# How many groups of order $125$ up to isomorphism?

What is the basic idea?

Normally for classification, I use Sylow theorem to use semidirect product, but since $$125 = 5^3$$, I cannot use it.

All I know is that $$Z(G)$$ cannot be identity and from the cauchy theorem I necessarily have subgroup of order $$5$$, but I don't seem to use these facts to figure out the ways to classify group of order $$125.$$

• By the usual generalized statement of the Sylow theorems we also know that there is a subgroup of order $25$. Commented Dec 15, 2019 at 18:54
• It's a textbook result that there are two non-Abelian groups of order $p^3$ up to isomorphism for each prime $p$. Commented Dec 15, 2019 at 18:56
• The abelian case is easy. For the non-abelian case the result described by Lord Shark the Unknown is explained in one of Keith Conrad's blurbs Commented Dec 15, 2019 at 18:59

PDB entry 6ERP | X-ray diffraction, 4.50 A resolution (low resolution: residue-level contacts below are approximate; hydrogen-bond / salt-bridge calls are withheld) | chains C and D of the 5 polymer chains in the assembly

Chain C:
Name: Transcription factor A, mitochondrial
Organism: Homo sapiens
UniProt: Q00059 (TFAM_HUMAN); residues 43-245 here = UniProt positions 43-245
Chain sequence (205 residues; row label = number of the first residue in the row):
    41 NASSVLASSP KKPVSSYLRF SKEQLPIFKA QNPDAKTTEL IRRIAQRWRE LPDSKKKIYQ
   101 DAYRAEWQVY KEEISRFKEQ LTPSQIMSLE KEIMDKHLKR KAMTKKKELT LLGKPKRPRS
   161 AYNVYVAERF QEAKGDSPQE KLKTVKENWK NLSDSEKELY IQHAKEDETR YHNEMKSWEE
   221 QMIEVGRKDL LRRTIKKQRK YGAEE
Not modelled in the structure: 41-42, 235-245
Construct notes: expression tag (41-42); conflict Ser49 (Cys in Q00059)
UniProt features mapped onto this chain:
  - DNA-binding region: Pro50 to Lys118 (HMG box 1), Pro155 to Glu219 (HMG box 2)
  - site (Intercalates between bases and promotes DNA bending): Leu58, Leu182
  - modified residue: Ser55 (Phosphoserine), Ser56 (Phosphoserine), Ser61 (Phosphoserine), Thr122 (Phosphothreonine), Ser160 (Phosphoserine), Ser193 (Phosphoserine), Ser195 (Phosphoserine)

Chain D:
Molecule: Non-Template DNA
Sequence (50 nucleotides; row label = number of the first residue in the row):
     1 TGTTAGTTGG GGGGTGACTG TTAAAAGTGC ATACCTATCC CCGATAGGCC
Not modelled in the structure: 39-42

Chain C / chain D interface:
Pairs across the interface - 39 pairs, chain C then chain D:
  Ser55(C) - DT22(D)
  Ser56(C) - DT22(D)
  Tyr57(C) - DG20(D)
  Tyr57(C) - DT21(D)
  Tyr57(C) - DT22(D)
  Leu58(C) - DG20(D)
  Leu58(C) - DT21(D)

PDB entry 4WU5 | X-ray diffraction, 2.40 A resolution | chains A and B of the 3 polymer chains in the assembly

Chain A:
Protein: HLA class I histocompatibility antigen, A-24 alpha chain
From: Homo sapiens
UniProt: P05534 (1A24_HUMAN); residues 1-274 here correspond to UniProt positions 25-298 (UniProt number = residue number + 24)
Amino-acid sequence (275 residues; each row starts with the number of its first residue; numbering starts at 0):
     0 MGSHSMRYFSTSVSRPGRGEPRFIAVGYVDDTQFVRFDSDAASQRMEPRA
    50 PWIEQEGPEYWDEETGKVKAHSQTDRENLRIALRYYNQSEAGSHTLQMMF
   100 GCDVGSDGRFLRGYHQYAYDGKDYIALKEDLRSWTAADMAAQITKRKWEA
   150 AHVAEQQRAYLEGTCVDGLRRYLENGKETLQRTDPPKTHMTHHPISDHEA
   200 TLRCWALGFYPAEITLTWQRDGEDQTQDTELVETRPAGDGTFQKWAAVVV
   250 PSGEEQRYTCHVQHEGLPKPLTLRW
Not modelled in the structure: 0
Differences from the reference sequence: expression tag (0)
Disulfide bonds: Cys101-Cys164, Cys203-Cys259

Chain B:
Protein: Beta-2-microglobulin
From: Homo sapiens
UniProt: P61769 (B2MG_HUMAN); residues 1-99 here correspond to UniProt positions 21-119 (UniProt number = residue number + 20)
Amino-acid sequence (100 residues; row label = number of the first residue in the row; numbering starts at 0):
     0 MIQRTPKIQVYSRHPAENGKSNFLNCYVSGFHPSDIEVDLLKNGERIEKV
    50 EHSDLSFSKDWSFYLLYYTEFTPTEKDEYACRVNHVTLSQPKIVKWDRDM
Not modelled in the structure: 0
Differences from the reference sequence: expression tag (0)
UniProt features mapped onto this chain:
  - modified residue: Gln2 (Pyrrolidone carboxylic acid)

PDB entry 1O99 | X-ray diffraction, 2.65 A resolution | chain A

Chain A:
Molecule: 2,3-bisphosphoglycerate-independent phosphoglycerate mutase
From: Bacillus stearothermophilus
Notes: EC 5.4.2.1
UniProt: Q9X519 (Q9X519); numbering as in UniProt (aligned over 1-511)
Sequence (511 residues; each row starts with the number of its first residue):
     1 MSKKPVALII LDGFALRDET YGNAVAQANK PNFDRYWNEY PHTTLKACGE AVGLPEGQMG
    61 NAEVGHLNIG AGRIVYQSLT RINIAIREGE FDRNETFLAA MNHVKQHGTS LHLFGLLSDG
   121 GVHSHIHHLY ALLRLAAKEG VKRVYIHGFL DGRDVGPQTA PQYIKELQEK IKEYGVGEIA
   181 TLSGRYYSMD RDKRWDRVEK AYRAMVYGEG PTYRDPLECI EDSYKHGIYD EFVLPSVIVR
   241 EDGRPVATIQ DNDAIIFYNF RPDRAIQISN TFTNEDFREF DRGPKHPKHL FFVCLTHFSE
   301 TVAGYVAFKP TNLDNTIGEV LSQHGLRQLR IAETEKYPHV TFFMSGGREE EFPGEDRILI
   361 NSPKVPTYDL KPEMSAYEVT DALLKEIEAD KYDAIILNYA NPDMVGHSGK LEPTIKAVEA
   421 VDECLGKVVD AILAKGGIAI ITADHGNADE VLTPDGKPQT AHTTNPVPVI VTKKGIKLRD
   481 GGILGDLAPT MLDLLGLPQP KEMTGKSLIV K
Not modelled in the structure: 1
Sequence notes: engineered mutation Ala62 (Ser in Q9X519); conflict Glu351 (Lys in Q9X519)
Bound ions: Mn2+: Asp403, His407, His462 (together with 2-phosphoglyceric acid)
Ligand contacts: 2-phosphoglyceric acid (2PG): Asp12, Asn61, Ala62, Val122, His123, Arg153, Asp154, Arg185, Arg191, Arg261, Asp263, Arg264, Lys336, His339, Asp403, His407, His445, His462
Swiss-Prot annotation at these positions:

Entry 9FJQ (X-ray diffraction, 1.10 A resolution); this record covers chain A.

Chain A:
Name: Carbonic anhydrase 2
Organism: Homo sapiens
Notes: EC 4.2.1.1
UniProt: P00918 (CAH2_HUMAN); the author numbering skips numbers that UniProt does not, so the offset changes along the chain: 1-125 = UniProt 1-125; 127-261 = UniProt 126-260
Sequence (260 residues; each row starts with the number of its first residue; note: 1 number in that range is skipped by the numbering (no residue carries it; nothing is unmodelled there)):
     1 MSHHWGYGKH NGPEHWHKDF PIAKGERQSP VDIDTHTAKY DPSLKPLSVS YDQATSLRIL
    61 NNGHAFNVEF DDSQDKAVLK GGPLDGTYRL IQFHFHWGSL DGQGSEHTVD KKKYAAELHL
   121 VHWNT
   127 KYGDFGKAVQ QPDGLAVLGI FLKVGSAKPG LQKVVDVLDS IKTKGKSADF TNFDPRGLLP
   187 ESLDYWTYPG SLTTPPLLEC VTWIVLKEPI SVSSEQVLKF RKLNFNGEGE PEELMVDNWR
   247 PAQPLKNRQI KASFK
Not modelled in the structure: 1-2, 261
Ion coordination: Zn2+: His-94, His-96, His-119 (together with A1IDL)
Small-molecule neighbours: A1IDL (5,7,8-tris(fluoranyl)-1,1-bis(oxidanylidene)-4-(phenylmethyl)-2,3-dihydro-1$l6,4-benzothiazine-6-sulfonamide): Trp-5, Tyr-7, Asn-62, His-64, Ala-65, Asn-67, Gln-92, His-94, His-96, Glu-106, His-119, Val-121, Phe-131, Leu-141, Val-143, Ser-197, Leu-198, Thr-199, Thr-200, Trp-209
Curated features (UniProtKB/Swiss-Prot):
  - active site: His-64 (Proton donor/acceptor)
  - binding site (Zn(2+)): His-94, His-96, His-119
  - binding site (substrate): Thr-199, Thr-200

• Thank you, how can I know there exists subgroup of order 25? Commented Dec 15, 2019 at 19:02
• You can look at the order of elements: try to show that if the group is not abelian you cannot have all elements of order $1$ and $5$. Commented Dec 15, 2019 at 19:07

Let $$p$$ be a prime number. Then there are, up to isomorphism, five groups of order $$p^3$$. These include three abelian groups and two non-abelian groups. The nature of the two non-abelian groups is somewhat different for the case $$p = 2$$.
The three abelian groups correspond to the three partitions of $$3$$.
The two non-abelian groups: For the case $$p = 2$$, these are dihedral group:$$D_{8}$$ and quaternion group. For the case of odd $$p$$, these are unitriangular matrix group:$$UT(3,p)$$ and semidirect product of cyclic group of prime-square order and cyclic group of prime order.